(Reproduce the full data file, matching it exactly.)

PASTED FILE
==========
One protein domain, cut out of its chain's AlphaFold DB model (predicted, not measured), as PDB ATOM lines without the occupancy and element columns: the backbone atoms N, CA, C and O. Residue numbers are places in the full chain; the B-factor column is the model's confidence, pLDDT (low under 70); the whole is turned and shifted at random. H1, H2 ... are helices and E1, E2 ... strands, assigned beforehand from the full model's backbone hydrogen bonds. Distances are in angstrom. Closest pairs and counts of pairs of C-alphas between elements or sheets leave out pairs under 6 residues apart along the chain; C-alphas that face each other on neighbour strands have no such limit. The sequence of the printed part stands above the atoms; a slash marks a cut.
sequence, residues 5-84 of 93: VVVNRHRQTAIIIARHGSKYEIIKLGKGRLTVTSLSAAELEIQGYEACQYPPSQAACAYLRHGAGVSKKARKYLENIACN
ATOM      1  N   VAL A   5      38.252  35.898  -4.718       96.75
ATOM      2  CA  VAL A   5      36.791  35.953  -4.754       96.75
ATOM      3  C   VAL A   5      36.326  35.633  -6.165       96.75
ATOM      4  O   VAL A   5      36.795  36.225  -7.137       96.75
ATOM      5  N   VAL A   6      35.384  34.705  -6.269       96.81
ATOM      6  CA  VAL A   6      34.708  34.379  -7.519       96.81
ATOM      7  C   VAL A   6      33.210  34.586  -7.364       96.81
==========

One protein domain, cut out of its chain's AlphaFold DB model (predicted, not measured), as PDB ATOM lines without the occupancy and element columns: the backbone atoms N, CA, C and O. Residue numbers are places in the full chain; the B-factor column is the model's confidence, pLDDT (low under 70); the whole is turned and shifted at random. H1, H2 ... are helices and E1, E2 ... strands, assigned beforehand from the full model's backbone hydrogen bonds. Distances are in angstrom. Closest pairs and counts of pairs of C-alphas between elements or sheets leave out pairs under 6 residues apart along the chain; C-alphas that face each other on neighbour strands have no such limit. The sequence of the printed part stands above the atoms; a slash marks a cut.
sequence, residues 5-84 of 93: VVVNRHRQTAIIIARHGSKYEIIKLGKGRLTVTSLSAAELEIQGYEACQYPPSQAACAYLRHGAGVSKKARKYLENIACN
ATOM      1  N   VAL A   5      38.252  35.898  -4.718       96.75
ATOM      2  CA  VAL A   5      36.791  35.953  -4.754       96.75
ATOM      3  C   VAL A   5      36.326  35.633  -6.165       96.75
ATOM      4  O   VAL A   5      36.795  36.225  -7.137       96.75
ATOM      5  N   VAL A   6      35.384  34.705  -6.269       96.81
ATOM      6  CA  VAL A   6      34.708  34.379  -7.519       96.81
ATOM      7  C   VAL A   6      33.210  34.586  -7.364       96.81